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The First Videogame Of The Snowden Era Is Here

Watch Dogs admirably tackles the most important issues of the digital age. But it isn't any fun.

Posted on May 27, 2014, at 1:49 p.m. ET

Watch Dogs, out today from the French Canadian giant Ubisoft Montreal, may be the first mainstream videogame to sell itself as much as a news story as a game. Though Ubisoft wouldn't say it (instead, they'd design a viral Facebook app), the game is, as they say, ripped from the headlines. Which headlines? You tell me: Taking place in a near-future in which omnipresent networked computers unceasingly surveil the digital lives of clueless Americans, Watch Dogs puts you in the role of a white loner hacker with the gumption and the know-how to fight back, or at least damn well try. Yes, the biggest game of the season takes place in the Snowdenverse or, as we're coming to see it, reality.

Being aggressively 'of the moment' has been part of the Watch Dogs pitch ever since it was announced two years ago. Initially, this meant introducing the themes of the game via ominous promotional videos depicting future things like skyscrapers, electricity grids, cameras, data clusters, and the Earth, and asking frightening questions about future stuff. More recently, Ubi has switched to a series of the aforementioned zeitgeisty interactives, some of which have gotten the internet chattering in the desired way. Because Watch Dogs was meant to be a launch game for the new consoles (it was delayed six months), and because it is so very serious about its thematic ambitions, and, let's face it, because of turbografix, it has received a lot of amorphous hype as a game of the future.

So what, exactly, does a game of the future, a game about computer hacking, look like? Watch Dogs, as it turns out, looks almost identical to Grand Theft Auto, in that it is a huge game set in a busy urban environment in which the driving of stolen cars and the firing of hoarded guns play primary roles. Unlike the most recent GTA, which was suffused with manic joie de vivre, Watch Dogs is a dour conspiracy noir in which the corporation behind the game's fictional surveillance tech is nefarious and secretive and to reveal any more risks boring you something sinful.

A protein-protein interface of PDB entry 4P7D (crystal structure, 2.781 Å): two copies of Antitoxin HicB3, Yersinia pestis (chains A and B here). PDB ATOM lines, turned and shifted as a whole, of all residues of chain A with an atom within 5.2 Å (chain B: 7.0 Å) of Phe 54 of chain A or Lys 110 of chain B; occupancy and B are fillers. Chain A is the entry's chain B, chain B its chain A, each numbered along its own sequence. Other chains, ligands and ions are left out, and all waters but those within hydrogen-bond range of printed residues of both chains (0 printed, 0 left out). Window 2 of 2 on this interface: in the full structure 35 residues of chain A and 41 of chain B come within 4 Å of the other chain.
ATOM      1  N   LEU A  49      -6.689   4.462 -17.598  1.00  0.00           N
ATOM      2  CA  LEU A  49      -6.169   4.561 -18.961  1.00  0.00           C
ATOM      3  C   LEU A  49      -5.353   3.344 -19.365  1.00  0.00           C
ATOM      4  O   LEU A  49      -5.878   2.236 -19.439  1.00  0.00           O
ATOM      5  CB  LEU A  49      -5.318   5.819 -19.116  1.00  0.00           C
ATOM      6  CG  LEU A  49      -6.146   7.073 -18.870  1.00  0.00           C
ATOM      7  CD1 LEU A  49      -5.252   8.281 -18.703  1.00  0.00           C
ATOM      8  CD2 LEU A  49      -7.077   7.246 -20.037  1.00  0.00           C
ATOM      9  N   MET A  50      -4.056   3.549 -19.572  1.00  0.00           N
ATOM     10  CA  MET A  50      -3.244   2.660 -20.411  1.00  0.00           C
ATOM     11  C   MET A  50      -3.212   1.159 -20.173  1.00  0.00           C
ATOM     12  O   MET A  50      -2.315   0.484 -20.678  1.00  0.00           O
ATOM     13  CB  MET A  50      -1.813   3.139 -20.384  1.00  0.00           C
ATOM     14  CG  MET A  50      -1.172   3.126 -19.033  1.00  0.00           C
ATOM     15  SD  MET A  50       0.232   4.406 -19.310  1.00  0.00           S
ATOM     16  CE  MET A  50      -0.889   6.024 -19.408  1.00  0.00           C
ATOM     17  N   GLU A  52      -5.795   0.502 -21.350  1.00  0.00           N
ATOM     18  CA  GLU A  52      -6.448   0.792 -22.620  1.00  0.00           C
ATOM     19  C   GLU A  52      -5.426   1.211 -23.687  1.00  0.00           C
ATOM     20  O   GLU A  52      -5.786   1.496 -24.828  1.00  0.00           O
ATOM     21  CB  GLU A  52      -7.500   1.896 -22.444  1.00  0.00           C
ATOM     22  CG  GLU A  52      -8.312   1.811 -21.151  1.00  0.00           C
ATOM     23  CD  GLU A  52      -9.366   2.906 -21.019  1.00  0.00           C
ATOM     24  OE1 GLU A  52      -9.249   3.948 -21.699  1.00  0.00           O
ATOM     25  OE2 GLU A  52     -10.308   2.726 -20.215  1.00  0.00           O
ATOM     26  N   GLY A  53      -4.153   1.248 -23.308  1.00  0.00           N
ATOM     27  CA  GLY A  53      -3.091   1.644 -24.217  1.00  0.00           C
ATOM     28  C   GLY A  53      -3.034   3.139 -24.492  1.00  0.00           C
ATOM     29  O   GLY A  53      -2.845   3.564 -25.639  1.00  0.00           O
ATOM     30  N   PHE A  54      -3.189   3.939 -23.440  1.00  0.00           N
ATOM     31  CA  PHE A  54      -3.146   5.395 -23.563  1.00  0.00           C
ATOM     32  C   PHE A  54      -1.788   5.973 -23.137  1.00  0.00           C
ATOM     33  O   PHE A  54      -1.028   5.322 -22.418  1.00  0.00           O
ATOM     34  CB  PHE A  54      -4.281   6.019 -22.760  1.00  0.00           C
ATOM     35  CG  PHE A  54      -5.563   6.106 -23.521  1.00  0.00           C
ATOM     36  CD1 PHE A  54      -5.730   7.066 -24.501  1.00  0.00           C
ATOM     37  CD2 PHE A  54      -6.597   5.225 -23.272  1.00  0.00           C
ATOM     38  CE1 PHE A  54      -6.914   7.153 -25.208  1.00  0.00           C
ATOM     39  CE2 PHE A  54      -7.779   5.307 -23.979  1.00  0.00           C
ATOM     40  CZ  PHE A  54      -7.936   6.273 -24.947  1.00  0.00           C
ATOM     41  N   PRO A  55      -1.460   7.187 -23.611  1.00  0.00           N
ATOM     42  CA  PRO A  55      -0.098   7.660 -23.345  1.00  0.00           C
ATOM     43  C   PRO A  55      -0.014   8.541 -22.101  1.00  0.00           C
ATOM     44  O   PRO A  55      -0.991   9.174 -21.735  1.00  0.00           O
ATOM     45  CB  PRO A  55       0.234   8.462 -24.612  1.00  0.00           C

In practice, the main way Watch Dogs differs from GTA is that there is a "hack" button. On PlayStation 4 the hack button is the square button. I don't think I'm oversimplifying when I say that all of the hacking and computer tomfoolery that you get up to in the game involves pressing square at certain times. If you're on foot, this means taking over security cameras, opening up gates, blowing up cellphones, and, for some reason, raising forklifts. There are a lot forklifts. If you're in your car, this means raising and lowering bridges, messing with traffic lights, and disrupting the electrical grid, all in the interest of escaping from goons. This is fun, for a while, but also not fun enough to make you not want to just deal with goons the way goons have been being dealt with since time immemorial, or, since guns.

Our hero is named Aiden Pearce, and in making our hero a hacker, Ubi has set themselves a tough task. People who tell stories—real and made up—have known for awhile now that hacking and things that happen on computers in general are really hard to dramatize. First: there's very little physical action. To make a game about a hacker that has physical action, Ubisoft has made Pearce a gun-expert supersoldier, which is ridiculous, not least because the guns are not 3-D printed. More to the point here, people who spend all of their time on computers trying to mess with other people's lives are not particularly sympathetic. A big problem with Watch Dogs is that the main character is just sort of a creep. He wears a baseball cap and a billowing trenchcoat at all times, even when he's alone with his family, and his default gesture when you leave the controller alone for five seconds is to drive his hands suspiciously deep into his pockets. He lives in a motel room with a laptop placed masturbatorily on his bed. He talks in the Christian Bale Batman voice, all the time, even when he's alone with his family.